3. According to a post-war statement from 1949, Van Cappellen told the Dutch authorities that he had sold the painting, along with eleven other works of art, under duress ‘to raise the money to pay a fine imposed by Seys-Inquart.’ The investigation revealed that Van Cappellen was referring to a fine that the Nazis had imposed on a few municipalities, including Amsterdam, soon after the Strike of February 1941, on the 25th of that month. A penalty of NLG 15 million was imposed on Amsterdam. In order to raise the sum, the municipalities were required to requisition payment of the imposed amount from citizens with a taxable income over NLG 10,000 within six weeks (‘reconciliation money’). Documents preserved in the Amsterdam Municipal Archives show that Van Cappellen was required to pay a total of NLG 10,234.10. In November 1942, the municipality of Amsterdam refunded NLG 1,024.31 of it to him, so that in the end, paid a total of NLG 9,209.79. Given the fact that the date on which Van Cappellen gave the painting on consignment to De Boer (21 March 1941) fell within the six-week period that the municipalities were granted, the Committee deems Van Cappellen’s statement credible. However, the Committee would like to note that the investigation revealed that post-war tax legislation provided for the restitution of reconciliation money to those parties involved. Because it was a universal statutory regulation, the Committee considers it plausible that Van Cappellen also took advantage of it or at least could have done so. The Committee therefore also assumes that, after the war, Van Cappellen was compensated for the fine he had paid. At present, there is no way to verify whether this compensation was in full. Inquiries into this matter at the Ministry of Finance did not yield any additional information.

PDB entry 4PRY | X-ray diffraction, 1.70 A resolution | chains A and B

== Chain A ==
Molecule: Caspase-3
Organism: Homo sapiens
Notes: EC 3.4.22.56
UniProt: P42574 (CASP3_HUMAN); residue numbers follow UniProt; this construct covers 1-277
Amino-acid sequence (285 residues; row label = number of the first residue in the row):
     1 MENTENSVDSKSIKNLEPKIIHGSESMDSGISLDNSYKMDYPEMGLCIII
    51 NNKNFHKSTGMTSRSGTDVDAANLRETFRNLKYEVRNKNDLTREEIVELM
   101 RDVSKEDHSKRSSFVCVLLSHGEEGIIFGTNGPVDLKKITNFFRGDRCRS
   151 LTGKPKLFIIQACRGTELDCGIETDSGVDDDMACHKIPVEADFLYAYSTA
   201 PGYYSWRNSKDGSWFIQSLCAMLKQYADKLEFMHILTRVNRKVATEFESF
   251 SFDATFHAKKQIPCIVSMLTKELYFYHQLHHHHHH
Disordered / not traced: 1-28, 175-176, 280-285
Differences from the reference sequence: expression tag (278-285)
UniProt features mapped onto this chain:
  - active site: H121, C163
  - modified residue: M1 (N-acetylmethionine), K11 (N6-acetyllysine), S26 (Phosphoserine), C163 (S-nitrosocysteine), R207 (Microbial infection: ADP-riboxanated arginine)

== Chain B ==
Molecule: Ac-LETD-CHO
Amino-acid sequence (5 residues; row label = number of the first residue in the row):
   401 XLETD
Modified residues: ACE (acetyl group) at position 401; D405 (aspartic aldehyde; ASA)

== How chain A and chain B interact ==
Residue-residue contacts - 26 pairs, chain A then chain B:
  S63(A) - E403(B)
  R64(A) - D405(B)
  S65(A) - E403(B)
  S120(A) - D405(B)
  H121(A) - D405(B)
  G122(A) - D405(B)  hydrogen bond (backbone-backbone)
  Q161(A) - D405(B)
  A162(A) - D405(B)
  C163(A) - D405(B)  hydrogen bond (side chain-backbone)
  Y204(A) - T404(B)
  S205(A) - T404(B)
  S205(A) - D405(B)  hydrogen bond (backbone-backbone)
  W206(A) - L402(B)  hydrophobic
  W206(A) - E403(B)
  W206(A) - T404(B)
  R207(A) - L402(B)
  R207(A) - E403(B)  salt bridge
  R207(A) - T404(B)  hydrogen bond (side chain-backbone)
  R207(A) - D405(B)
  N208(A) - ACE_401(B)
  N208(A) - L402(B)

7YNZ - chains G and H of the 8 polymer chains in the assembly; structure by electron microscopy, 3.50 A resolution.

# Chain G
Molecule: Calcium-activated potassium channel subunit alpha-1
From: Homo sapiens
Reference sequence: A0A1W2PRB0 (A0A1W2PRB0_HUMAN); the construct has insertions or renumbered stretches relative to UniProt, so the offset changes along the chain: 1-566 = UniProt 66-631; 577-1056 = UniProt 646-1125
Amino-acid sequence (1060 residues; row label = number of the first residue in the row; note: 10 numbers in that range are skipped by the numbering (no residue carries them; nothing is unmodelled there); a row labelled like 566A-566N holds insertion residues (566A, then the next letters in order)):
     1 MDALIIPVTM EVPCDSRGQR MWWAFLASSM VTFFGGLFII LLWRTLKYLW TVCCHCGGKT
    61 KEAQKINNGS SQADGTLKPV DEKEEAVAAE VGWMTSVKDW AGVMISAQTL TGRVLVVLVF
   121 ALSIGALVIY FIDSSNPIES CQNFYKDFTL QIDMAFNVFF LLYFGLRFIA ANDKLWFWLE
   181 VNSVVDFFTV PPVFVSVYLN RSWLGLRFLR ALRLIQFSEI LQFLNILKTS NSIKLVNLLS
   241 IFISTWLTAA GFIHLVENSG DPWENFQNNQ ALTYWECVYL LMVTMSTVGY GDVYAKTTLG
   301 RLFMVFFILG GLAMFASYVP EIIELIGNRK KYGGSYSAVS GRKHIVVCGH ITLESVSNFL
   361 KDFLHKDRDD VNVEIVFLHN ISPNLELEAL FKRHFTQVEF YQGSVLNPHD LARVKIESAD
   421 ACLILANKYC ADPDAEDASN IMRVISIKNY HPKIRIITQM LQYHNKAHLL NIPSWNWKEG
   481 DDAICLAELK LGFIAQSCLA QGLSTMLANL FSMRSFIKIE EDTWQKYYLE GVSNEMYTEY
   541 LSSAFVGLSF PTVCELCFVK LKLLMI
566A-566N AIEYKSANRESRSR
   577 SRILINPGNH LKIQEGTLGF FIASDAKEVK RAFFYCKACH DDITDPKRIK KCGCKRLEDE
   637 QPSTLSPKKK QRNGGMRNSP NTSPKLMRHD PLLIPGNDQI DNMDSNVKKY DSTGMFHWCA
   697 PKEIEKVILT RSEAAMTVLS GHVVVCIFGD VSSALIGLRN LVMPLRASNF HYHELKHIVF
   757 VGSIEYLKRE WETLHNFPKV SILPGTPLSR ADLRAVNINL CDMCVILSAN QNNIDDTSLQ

4. The painting NK 1728 was recovered from Munich in 1946 and returned to the Netherlands where it was probably stored in the SNK depot.